Economies around the world may still be quarters away from recovering to their pre-pandemic levels, though the worst of the economic shock appears to be over, according to analysts at Amundi Asset Management.
“In our view, economic performance will progress along a gradual upward sloping catch-up process. In the central scenario, this translates into pre-Covid-19 levels not being reached before several quarters from now, on average,” the analysts wrote in a note.
“The bottom has passed, but economies do not seem to be climbing out of it quickly enough to ensure a fast healing,” they said.
Amundi downgraded its economic forecast for 2020 and now expects global GDP to contract by between 3.5% and 4.7% as compared with the previous projection of a decline between 2.9% and 4.2%. Consequently, the GDP growth forecasts for next year were “mildly revised upwards” to between 4.4% to 5.7%, from 4.1% to 5.1% previously.
“After a robust post-lockdown rebound in activity starting around May and early June, the pace of recovery seems to have slowed and stabilised between July-end and August, and this is visible in both soft and hard data,” said the Amundi analysts.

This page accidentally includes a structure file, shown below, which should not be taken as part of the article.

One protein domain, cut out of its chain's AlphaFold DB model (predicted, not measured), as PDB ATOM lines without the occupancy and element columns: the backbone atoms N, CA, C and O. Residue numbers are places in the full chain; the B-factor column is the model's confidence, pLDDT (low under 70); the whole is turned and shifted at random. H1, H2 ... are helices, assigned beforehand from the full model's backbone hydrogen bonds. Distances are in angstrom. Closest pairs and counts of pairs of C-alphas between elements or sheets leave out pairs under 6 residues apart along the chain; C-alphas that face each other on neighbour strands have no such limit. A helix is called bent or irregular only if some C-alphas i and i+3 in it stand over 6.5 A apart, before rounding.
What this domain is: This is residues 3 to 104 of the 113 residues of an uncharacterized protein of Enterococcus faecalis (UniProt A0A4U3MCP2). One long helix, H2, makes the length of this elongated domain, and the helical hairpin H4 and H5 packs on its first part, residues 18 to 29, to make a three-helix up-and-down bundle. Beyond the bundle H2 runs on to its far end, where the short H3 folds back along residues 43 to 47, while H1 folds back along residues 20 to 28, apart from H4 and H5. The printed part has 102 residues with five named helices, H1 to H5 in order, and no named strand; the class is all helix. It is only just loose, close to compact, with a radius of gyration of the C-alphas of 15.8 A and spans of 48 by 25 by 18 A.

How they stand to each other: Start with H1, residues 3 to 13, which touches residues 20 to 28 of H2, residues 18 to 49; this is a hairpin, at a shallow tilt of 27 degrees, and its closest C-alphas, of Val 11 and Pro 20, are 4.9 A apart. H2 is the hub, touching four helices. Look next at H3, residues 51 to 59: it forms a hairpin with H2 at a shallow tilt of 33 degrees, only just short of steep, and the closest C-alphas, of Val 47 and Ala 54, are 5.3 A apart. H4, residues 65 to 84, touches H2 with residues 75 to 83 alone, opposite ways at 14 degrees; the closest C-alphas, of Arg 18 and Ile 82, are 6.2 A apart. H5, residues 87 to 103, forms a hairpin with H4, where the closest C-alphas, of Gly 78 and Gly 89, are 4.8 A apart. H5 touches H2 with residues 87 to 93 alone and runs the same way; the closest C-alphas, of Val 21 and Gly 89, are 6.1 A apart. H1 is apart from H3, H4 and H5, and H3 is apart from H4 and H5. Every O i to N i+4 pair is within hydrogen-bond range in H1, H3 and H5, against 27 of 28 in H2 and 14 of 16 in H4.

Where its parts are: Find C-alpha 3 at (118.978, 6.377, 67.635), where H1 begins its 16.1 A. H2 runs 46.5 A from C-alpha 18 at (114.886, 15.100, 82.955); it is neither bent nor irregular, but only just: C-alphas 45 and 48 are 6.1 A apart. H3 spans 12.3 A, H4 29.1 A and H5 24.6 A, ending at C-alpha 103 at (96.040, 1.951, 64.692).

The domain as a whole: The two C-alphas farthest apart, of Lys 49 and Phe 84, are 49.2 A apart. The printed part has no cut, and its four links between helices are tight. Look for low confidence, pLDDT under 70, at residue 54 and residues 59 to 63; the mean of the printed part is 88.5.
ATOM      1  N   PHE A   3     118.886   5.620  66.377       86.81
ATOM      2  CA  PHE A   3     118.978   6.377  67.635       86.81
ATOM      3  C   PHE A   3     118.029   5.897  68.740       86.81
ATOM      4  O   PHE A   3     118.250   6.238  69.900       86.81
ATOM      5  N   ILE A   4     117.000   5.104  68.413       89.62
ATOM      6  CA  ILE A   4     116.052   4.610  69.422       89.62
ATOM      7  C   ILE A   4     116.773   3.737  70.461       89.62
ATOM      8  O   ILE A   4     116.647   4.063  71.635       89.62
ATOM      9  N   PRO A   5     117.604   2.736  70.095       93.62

“The recovery curve based on (high frequency data) gauges of production activity, the labour market and consumer sentiment has begun to flatten almost everywhere, without reaching pre-crisis levels,” they said.
Following the losses seen in the first half of the year, the analysts warned that the recovery in the third quarter “does not seem to be enough to bring the majority of economies back to their pre-crisis levels any time soon.”
The analysts, however, highlighted the exception of China, which they said will “likely reach an end of 2019 growth level by end-2020.”
The earliest cases of the coronavirus were reported in China, prompting authorities in the country to take draconian measures to prevent the disease’s spread. Recent data releases out of the country have shown a continued economic recovery in areas such as manufacturing and services sector activity.
Elsewhere, second-quarter gross domestic product data has shown the economic destruction caused by the coronavirus pandemic. Australia on Wednesday officially announced that it had entered a recession in the second quarter, with the country’s treasurer declaring the end of its record economic growth run.
Other major economies have seen worse declines, with the U.S. economy shrinking a record 32.9% in the second quarter while the United Kingdom’s second quarter GDP dropped 20.4%.